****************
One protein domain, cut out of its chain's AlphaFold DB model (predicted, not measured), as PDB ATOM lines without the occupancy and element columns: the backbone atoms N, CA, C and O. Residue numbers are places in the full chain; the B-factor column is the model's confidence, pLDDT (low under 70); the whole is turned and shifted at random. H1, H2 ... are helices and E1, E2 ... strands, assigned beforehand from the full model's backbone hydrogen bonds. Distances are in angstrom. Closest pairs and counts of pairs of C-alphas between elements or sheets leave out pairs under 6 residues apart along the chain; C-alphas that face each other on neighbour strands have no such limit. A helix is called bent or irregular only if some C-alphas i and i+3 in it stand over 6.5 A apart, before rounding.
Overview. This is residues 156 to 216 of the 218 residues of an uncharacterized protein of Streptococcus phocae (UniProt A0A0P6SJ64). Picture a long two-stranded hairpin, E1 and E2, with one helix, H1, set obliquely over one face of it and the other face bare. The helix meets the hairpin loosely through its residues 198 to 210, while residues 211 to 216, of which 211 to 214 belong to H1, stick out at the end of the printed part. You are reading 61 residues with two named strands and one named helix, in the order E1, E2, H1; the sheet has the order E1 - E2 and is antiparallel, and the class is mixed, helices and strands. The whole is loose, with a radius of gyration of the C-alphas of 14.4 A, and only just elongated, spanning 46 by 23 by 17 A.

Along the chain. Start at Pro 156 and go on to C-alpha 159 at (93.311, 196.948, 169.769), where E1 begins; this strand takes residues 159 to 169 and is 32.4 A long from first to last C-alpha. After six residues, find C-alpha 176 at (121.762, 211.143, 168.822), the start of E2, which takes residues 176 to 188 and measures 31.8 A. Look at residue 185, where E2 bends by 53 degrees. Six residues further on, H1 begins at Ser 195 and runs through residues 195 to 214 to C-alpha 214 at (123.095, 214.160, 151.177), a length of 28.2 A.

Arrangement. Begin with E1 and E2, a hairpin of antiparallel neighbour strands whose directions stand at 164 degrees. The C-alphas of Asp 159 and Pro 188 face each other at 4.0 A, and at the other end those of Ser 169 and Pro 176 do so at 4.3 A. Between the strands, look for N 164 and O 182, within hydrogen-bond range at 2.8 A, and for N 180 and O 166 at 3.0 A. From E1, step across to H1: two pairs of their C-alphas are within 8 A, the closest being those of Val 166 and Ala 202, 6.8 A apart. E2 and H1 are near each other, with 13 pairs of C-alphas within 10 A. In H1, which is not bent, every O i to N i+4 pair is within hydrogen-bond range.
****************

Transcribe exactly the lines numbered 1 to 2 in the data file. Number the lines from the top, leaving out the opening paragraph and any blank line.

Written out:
Overview. This is residues 156 to 216 of the 218 residues of an uncharacterized protein of Streptococcus phocae (UniProt A0A0P6SJ64). Picture a long two-stranded hairpin, E1 and E2, with one helix, H1, set obliquely over one face of it and the other face bare. The helix meets the hairpin loosely through its residues 198 to 210, while residues 211 to 216, of which 211 to 214 belong to H1, stick out at the end of the printed part. You are reading 61 residues with two named strands and one named helix, in the order E1, E2, H1; the sheet has the order E1 - E2 and is antiparallel, and the class is mixed, helices and strands. The whole is loose, with a radius of gyration of the C-alphas of 14.4 A, and only just elongated, spanning 46 by 23 by 17 A.

Along the chain. Start at Pro 156 and go on to C-alpha 159 at (93.311, 196.948, 169.769), where E1 begins; this strand takes residues 159 to 169 and is 32.4 A long from first to last C-alpha. After six residues, find C-alpha 176 at (121.762, 211.143, 168.822), the start of E2, which takes residues 176 to 188 and measures 31.8 A. Look at residue 185, where E2 bends by 53 degrees. Six residues further on, H1 begins at Ser 195 and runs through residues 195 to 214 to C-alpha 214 at (123.095, 214.160, 151.177), a length of 28.2 A.